The author very wisely ridicules the entire hypocracy in the end before the very eyes of one (the heroine) who had by that time assumed full faith in the tomb of that so-called prophet. The reformatory attitude of the author for reforming our social and religious aspects of life respectively in the above two stories is obvious. Since the author has been a politician of a revolutionary nature and has been undergoing political imprisonmentâ€”during the British rule in the Punjabâ€”a mention of these two colours is also to be found in the stories. He wrote many stories while he was the editor of Phulwari. But one drawback in most of his stories, as admitted by the author himself, (1) is the surfeit of preaching that we find in them.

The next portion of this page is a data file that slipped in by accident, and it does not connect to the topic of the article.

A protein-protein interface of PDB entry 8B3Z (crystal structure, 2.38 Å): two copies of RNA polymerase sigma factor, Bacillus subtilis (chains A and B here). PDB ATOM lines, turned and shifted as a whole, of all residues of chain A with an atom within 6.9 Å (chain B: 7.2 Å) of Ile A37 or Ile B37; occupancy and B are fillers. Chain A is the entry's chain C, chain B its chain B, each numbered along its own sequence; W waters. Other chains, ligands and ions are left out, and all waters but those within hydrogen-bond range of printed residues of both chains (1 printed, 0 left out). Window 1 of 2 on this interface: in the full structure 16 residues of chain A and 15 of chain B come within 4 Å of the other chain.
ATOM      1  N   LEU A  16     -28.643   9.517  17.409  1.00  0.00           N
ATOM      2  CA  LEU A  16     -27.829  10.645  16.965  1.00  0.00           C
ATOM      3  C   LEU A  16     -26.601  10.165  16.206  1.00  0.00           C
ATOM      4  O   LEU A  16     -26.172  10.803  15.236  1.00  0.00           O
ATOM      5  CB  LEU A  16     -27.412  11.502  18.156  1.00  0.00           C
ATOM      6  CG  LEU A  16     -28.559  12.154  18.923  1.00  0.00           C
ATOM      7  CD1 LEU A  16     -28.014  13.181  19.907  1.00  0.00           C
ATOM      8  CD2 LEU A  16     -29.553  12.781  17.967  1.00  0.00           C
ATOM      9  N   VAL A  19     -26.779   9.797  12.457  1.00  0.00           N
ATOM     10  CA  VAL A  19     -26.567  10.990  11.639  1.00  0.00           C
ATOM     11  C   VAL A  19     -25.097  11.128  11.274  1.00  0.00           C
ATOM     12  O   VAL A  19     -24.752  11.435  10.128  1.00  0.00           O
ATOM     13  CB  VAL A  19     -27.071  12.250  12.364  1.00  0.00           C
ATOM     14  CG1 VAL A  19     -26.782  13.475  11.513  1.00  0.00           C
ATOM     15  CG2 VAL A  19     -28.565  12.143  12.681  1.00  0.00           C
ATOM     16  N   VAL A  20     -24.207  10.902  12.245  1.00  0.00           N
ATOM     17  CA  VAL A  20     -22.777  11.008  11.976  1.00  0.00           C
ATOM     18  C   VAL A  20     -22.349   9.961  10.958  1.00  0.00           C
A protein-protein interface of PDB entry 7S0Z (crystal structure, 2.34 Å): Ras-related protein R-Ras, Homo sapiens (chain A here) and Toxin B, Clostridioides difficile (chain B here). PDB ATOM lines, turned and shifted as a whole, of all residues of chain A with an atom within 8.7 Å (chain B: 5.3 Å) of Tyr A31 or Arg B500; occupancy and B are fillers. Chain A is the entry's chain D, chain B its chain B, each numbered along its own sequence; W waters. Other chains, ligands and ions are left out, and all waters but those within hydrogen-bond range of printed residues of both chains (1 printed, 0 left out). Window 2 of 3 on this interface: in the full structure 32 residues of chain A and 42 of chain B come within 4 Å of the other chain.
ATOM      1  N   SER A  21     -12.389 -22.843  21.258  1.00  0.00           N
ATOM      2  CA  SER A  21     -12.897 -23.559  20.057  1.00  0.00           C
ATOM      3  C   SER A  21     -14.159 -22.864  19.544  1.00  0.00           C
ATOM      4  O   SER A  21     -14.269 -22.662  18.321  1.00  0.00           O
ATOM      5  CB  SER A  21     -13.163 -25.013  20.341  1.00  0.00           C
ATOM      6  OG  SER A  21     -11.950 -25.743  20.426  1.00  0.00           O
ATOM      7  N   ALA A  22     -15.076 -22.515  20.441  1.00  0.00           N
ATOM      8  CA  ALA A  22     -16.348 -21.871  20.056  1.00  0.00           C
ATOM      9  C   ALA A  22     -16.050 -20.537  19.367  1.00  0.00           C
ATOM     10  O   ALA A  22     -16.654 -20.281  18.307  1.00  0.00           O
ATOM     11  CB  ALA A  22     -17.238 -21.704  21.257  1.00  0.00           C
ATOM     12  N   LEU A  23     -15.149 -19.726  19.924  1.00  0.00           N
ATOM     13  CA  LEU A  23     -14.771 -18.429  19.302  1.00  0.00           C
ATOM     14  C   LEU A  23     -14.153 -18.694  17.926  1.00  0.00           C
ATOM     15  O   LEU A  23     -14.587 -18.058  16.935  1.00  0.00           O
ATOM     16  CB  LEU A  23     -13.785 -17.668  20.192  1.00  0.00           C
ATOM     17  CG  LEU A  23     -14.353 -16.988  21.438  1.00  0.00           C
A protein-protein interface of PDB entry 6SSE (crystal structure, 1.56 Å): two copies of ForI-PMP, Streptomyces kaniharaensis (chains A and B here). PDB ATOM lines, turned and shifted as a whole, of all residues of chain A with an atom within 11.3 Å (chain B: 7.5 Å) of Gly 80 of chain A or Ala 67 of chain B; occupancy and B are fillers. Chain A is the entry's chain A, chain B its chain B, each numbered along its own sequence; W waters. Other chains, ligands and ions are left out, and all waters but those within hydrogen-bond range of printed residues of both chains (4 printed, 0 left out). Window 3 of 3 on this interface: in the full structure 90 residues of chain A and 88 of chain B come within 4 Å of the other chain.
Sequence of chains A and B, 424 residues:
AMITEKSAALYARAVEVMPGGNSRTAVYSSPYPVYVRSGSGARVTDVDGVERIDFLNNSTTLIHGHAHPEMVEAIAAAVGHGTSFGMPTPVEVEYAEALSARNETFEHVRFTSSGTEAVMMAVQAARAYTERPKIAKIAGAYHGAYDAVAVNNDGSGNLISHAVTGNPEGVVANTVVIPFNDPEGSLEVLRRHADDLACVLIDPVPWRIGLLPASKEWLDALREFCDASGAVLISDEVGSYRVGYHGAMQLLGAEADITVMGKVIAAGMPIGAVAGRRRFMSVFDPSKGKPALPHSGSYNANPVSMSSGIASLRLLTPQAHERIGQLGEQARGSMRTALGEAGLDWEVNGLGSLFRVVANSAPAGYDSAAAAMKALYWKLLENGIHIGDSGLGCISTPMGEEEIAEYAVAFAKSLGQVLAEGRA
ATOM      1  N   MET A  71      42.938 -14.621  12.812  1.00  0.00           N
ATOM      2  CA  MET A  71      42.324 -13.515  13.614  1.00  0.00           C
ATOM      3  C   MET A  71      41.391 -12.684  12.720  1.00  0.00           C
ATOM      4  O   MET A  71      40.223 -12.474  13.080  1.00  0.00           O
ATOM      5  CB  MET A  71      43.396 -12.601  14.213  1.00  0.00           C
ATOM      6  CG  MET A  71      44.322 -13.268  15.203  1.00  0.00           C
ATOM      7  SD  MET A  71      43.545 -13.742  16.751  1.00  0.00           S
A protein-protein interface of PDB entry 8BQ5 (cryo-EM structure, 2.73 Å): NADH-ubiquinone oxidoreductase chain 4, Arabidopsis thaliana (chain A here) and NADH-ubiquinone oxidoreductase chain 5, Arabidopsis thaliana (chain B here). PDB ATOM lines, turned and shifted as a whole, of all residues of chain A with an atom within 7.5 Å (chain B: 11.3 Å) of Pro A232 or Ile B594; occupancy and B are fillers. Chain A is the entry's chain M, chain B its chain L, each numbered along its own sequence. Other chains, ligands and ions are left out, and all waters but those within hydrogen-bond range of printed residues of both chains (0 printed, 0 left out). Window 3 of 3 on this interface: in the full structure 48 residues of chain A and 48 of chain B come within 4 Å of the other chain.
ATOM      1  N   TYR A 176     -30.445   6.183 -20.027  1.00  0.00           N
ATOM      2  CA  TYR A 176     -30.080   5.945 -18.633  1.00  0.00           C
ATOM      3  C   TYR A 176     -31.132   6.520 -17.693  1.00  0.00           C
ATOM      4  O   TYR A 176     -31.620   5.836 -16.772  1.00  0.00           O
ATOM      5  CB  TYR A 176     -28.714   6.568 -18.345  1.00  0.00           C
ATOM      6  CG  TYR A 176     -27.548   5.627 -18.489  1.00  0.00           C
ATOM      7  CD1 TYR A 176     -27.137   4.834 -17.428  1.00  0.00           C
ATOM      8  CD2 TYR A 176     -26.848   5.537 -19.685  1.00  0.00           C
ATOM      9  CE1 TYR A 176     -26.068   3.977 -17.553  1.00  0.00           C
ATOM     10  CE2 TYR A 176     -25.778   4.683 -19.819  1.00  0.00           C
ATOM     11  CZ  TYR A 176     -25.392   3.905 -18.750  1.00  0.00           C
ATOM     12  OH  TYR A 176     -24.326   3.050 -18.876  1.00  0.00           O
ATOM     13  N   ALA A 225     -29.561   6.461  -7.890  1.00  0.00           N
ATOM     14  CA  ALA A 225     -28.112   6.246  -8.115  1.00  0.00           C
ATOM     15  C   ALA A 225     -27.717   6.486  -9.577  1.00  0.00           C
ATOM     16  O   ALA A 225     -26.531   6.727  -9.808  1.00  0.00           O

The perusal of his stories (2) from the technique point of view indicates that most of them look like short novels. In each story the plot is made of such a large number of incidents, that with their elaborations, it can be easily turned into a novel or a novelette, the number of characters being already large.
1. Kohli, S.S., Punjabi Sahit da Itihas, Ludhiana, 1955.
2. Mohan Singh, A History of Punjabi Literature, Amritsar, 1956.